And so, you have the economic block in East Africa, in South Africa, Central and West, and even in the North. And the idea is create economic blocks so that Africa can start doing exactly what we are recommending -do trade between them and encourage trade between them. But this won't happen until we open up with the infrastructure, with the roads, with the railways and even with airplanes.

CONAN: Let's go to Omar, Omar calling us from Ann Arbor, Michigan.

OMAR (Caller): Yes. Thank you, sir, for taking my call. I'm very - a big admirer of your guest. I've seen him on - I've seen her on CNN and I, for sure, do know she's got a very good cause.

Yeah, Africa has got a lot of problems and, trust me, governments are the biggest problem. But individually, Africans do have to, I mean, be initiative of, you know, programs that could be, you know, help their own communities and get better and, you know, make developments for their own people. But on the government level, African governments do not bring anything to the table.

CONAN: And what part of Africa are you from, sir?

OMAR: I'm a Gambian from West Africa.

CONAN: And the biggest challenge Gambia faces?

OMAR: The biggest challenge is unstable government. The government just hires and fires people, and it's just not a very good incentive to go back to Gambia or to just be - thrive in your own country.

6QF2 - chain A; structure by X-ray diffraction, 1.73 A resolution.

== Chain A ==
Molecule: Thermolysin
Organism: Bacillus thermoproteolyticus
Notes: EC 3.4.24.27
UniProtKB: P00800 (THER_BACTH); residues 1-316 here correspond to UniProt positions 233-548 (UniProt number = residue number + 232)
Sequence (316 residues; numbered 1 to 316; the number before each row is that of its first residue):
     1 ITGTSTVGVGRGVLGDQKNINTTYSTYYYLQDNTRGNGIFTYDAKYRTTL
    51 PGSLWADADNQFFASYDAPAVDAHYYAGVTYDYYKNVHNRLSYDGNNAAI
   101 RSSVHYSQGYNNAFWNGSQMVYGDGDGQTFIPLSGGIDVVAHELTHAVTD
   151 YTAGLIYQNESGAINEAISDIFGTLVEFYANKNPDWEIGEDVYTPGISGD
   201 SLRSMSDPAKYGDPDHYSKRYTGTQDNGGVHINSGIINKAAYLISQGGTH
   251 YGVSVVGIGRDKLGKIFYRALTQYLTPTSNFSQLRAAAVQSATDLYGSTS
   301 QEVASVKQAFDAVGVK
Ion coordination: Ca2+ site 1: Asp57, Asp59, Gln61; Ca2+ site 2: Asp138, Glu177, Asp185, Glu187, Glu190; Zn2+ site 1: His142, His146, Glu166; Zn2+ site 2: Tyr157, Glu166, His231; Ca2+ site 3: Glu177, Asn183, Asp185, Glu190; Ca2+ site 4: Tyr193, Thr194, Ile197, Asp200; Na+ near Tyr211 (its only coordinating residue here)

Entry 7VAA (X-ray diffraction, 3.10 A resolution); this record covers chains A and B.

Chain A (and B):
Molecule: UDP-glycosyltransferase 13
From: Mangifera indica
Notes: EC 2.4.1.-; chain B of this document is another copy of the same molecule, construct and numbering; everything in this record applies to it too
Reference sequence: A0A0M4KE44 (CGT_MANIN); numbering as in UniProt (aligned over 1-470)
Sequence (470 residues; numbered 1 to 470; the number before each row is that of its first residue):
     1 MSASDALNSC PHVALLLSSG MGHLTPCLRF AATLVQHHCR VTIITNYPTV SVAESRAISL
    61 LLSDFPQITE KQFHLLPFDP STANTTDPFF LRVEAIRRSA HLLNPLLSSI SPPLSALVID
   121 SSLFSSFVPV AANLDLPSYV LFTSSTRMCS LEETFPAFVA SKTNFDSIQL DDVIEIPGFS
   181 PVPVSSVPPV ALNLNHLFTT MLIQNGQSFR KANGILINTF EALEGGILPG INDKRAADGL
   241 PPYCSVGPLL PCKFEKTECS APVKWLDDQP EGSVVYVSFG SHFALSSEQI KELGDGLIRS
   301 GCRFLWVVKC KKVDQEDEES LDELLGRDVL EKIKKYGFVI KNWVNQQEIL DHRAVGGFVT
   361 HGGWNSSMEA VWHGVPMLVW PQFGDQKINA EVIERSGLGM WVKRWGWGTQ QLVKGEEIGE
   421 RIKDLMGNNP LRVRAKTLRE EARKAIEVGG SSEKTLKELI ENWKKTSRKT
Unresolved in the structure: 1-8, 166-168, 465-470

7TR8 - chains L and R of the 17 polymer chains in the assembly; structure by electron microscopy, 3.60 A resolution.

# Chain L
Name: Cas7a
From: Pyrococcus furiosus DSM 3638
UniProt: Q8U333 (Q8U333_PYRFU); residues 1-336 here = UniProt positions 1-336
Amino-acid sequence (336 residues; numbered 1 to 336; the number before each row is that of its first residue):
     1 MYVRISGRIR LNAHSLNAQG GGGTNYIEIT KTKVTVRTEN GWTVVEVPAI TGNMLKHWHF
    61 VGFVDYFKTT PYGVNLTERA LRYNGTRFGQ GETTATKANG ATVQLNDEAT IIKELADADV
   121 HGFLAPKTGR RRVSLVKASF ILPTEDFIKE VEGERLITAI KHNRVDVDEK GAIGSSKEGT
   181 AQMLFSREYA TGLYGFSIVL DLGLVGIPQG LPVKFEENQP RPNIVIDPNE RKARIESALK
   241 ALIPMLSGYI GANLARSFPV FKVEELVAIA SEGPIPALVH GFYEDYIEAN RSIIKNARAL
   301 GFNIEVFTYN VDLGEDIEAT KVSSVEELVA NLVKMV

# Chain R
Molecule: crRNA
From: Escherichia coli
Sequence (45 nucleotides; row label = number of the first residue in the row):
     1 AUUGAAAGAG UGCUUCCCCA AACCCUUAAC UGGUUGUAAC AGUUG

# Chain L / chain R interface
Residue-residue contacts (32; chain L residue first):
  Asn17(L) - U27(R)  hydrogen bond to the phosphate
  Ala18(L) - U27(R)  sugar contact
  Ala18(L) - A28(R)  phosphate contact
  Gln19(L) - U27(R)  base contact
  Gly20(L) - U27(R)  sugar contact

OMAR: But on a bigger note, for sure, Africa's problem is collective. It's just not an individual country for sure. Like your guest has been saying, we don't even trade amongst each other.

Gambians get almost all of the, I mean, (unintelligible) from abroad -Japan, China, America and Europe, for sure. And there's - those, I mean, sea of land that could produce about anything, with all the resources they have, they don't even trade from each other. It's way easier to fly to America than to go anywhere in - even, say, Western Africa. It's even cheaper sometimes…

CONAN: Omar…

OMAR: …you know? Those are all stumbling blocks. But individually -governments are hard to blame for sure. They will - it's going to take a long time for them to change. But individually, Africans are a powerful minority outside and they're doing fantastically very well outside.

And, you know, like I've stayed with my buddies out here, and they just don't understand why can't - this is my people, why can't they do better for themselves? You watch the TV, everything you see about Africa is so negative and it's so bad. They don't even classify you as an African if you are here and you look like decent guy, for sure.

But individually, we have to do better at initiating things that could make, I mean, our communities better on an individual level. You know, America is booming because everyone's employing other people.

CONAN: Omar…

OMAR: I'll give you a classic example of my brother. He's pretty much very well off, but he have a wealth of resources (unintelligible). He doesn't hire anyone. He just like to manage it by himself. And (unintelligible) employment, we could…

CONAN: Omar, your phone is breaking up, and we need to give somebody else a chance. But thanks very much for the call.

OMAR: Oh, thank you so much for the opportunity.

CONAN: All right. Appreciate it. We're talking with Wangari Maathai about her new book, "The Challenge For Africa." You're listening to TALK OF THE NATION from NPR News.